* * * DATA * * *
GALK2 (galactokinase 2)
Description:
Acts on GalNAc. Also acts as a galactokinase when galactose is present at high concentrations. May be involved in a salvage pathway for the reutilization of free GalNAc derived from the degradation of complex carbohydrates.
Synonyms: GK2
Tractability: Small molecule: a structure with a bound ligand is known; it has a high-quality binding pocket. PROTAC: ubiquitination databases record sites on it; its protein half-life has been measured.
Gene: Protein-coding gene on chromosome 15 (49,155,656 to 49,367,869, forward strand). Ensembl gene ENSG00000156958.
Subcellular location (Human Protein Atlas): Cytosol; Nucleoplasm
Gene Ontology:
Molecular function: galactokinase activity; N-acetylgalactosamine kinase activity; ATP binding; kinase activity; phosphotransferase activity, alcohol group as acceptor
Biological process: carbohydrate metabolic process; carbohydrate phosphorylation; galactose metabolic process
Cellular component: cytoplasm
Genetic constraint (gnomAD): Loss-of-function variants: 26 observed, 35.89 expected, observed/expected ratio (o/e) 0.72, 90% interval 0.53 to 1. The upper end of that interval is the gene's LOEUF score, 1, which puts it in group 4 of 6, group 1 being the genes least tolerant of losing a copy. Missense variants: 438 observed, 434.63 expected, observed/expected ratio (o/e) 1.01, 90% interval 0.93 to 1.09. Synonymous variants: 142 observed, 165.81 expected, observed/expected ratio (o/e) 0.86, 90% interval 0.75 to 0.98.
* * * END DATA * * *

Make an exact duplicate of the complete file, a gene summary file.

GALK2 (galactokinase 2)
Description:
Acts on GalNAc. Also acts as a galactokinase when galactose is present at high concentrations. May be involved in a salvage pathway for the reutilization of free GalNAc derived from the degradation of complex carbohydrates.
Synonyms: GK2
Tractability: Small molecule: a structure with a bound ligand is known; it has a high-quality binding pocket. PROTAC: ubiquitination databases record sites on it; its protein half-life has been measured.
Gene: Protein-coding gene on chromosome 15 (49,155,656 to 49,367,869, forward strand). Ensembl gene ENSG00000156958.
Subcellular location (Human Protein Atlas): Cytosol; Nucleoplasm
Gene Ontology:
Molecular function: galactokinase activity; N-acetylgalactosamine kinase activity; ATP binding; kinase activity; phosphotransferase activity, alcohol group as acceptor
Biological process: carbohydrate metabolic process; carbohydrate phosphorylation; galactose metabolic process
Cellular component: cytoplasm
Genetic constraint (gnomAD): Loss-of-function variants: 26 observed, 35.89 expected, observed/expected ratio (o/e) 0.72, 90% interval 0.53 to 1. The upper end of that interval is the gene's LOEUF score, 1, which puts it in group 4 of 6, group 1 being the genes least tolerant of losing a copy. Missense variants: 438 observed, 434.63 expected, observed/expected ratio (o/e) 1.01, 90% interval 0.93 to 1.09. Synonymous variants: 142 observed, 165.81 expected, observed/expected ratio (o/e) 0.86, 90% interval 0.75 to 0.98.